As part of Andrew Lloyd Webber’s Really Useful Group, established in 1977, LW Theatres (previously Really Useful Theatres) owns and manages six West End theaters in London, UK. Their diverse family of iconic and historic theaters includes Theatre Royal Drury Lane, The London Palladium, Cambridge Theatre, Adelphi Theatre (co-owned with the Nederlander Group), Gillian Lynne Theatre, and Her Majesty’s Theatre. They state that one in three audience members at a London musical every night is at one of their venues. Along with a recent name change, LW Theatres introduced a new identity designed by Elmwood.
The new identity needed to celebrate the artistry of its owner, and affirm LW Theatres’ purpose to ignite imaginations, inspire creativity and bring joy to everyone who walks through its iconic theatre doors.
In order to create truly unforgettable experiences, we developed the brand positioning ‘Staging the Extraordinary’ - an idea dedicated to making the ordinary extraordinary. We brought it to life visually with a branding system inspired by a spotlight and stage concept that we developed across the new brand identity. Based on the spotlight and stage, we carefully crafted a series of monograms that draw inspiration from each theatre’s unique architectural features and styling - to maintain the character of this much-loved family of individuals.
The old logo was — is, as it’s still in use for the Really Useful Group — kind of charming with its Swiss Army knife that includes a fountain pen representing playwrights and a number of instruments for musical theater. The typography around it was not great though but more importantly, the logo wasn’t entirely appropriate for these historical theaters. According to the video, the new logo is meant to represent the stage and the spotlight but that’s really a stretch of a connection to make for anyone that sees the logo without the explanation. The good thing is that it’s a handsome logo that looks elegant. I’m not saying it’s a great logo but it fits the role as a kind of black-tuxedo-ed host, presenting an upscale aesthetic to unify all these grand theaters.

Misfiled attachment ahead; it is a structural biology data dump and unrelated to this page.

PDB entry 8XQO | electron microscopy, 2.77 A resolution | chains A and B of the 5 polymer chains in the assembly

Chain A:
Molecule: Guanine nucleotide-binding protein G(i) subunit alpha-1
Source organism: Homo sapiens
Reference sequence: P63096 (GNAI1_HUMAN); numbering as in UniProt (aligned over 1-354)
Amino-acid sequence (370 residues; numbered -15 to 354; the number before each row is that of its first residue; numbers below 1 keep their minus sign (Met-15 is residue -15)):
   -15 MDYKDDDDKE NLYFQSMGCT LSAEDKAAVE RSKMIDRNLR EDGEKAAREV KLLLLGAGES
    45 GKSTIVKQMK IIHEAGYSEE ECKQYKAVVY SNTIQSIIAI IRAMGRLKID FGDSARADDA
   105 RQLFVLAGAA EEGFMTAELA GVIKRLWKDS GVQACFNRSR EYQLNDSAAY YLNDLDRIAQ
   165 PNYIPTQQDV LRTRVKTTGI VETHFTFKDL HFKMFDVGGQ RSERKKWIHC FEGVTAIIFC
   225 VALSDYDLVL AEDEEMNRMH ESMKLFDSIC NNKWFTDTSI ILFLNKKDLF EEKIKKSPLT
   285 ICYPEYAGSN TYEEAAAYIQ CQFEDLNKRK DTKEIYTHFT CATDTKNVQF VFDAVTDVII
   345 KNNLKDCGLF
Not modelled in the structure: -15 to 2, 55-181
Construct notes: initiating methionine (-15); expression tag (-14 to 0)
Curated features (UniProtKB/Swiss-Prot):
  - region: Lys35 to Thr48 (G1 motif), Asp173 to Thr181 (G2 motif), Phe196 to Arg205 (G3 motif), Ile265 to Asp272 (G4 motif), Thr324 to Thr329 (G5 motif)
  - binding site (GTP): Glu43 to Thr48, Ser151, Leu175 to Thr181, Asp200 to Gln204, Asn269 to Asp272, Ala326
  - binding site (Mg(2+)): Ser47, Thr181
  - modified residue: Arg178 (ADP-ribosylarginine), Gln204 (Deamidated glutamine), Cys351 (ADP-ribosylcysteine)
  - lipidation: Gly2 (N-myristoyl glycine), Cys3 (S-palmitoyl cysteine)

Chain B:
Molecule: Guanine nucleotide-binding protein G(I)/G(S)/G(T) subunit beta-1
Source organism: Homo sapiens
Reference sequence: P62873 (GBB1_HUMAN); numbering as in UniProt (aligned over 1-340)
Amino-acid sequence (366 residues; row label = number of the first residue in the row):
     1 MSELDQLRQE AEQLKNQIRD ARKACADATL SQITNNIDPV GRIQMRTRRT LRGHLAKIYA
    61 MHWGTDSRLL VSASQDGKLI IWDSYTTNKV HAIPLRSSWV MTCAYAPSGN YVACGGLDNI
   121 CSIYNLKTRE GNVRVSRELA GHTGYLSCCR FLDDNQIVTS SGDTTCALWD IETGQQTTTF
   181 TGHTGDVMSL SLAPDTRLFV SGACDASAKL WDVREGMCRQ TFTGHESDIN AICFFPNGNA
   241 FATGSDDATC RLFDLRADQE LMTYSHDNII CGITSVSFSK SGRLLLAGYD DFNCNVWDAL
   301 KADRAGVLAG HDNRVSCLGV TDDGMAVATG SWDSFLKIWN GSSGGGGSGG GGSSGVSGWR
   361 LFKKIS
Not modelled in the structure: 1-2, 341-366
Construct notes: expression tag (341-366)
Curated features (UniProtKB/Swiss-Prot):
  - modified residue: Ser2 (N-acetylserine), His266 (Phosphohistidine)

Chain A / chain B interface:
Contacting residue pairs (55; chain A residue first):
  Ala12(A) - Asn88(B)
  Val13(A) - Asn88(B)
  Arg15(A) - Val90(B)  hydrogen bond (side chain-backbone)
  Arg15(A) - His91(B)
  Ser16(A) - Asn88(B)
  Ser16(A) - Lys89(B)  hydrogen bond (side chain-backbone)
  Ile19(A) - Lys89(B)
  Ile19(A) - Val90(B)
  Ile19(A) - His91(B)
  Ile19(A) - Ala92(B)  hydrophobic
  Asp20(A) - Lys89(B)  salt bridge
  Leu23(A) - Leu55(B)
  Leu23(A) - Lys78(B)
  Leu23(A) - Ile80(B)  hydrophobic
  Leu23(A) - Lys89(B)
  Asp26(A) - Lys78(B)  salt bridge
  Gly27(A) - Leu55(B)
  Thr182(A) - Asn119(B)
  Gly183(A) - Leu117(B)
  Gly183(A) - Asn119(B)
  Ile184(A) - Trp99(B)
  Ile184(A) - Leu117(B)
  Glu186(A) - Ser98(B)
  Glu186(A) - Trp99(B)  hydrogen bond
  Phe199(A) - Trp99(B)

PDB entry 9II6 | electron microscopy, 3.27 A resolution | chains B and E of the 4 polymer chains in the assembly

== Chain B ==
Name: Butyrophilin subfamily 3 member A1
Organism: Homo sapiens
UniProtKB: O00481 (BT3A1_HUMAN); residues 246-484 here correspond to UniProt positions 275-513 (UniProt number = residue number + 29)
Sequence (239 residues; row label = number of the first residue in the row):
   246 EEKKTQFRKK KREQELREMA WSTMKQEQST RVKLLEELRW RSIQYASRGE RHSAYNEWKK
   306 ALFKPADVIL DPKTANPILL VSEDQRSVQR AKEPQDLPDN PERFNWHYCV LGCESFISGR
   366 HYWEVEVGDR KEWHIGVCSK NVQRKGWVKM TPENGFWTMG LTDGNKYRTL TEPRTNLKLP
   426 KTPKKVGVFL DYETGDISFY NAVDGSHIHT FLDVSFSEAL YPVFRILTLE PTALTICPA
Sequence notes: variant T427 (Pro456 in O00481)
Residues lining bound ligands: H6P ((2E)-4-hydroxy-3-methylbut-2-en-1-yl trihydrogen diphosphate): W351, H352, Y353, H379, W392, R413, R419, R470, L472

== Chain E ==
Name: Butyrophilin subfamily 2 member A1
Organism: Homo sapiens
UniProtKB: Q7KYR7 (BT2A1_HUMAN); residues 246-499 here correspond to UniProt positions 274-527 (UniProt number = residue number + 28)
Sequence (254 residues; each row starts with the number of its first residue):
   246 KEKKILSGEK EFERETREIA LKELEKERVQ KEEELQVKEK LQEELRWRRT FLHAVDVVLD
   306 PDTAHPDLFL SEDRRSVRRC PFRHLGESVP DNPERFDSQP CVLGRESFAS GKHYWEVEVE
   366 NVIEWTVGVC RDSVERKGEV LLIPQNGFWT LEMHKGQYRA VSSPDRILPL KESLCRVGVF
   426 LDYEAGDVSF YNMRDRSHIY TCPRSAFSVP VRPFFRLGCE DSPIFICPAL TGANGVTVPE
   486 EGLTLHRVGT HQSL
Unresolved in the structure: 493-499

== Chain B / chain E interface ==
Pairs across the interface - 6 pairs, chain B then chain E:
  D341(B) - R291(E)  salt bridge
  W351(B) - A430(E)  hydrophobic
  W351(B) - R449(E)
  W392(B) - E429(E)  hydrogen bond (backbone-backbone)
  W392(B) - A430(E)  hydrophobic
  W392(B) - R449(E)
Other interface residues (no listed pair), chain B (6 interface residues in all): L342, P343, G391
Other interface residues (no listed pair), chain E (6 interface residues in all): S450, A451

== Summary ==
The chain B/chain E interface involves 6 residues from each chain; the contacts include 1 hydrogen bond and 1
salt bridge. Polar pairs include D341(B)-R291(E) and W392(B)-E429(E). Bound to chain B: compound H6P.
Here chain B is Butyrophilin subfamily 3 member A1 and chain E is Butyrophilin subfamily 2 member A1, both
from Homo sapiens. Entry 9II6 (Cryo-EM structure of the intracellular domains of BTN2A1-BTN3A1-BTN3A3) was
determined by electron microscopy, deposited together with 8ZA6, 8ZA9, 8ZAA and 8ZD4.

The six theater logos are all nice and work well as a group. I like how they are integrated, to different degrees of success, through a negative space element that breaks into the letters, with the “LP” and “DL” being the most successful, the “C” and “A” being alright, and the “HM” being the least. In these logos, the concept of the spotlight is a little more evident than in the primary logo.
The applications are good, using the “LW” monogram extra large as either an abstract element or a framing device. The heavy use of black along with the spaced out sans serif create an elegant personality.
Overall, the design is very appropriate for this group of West End theaters, adding a level of sophistication that the old logo could just not achieve. The system of logos also increases the awareness amongst the audience that all these great places are owned by the same company, giving it more prestige, especially now that their logos don’t have tweezers, a nail filer, and scissors.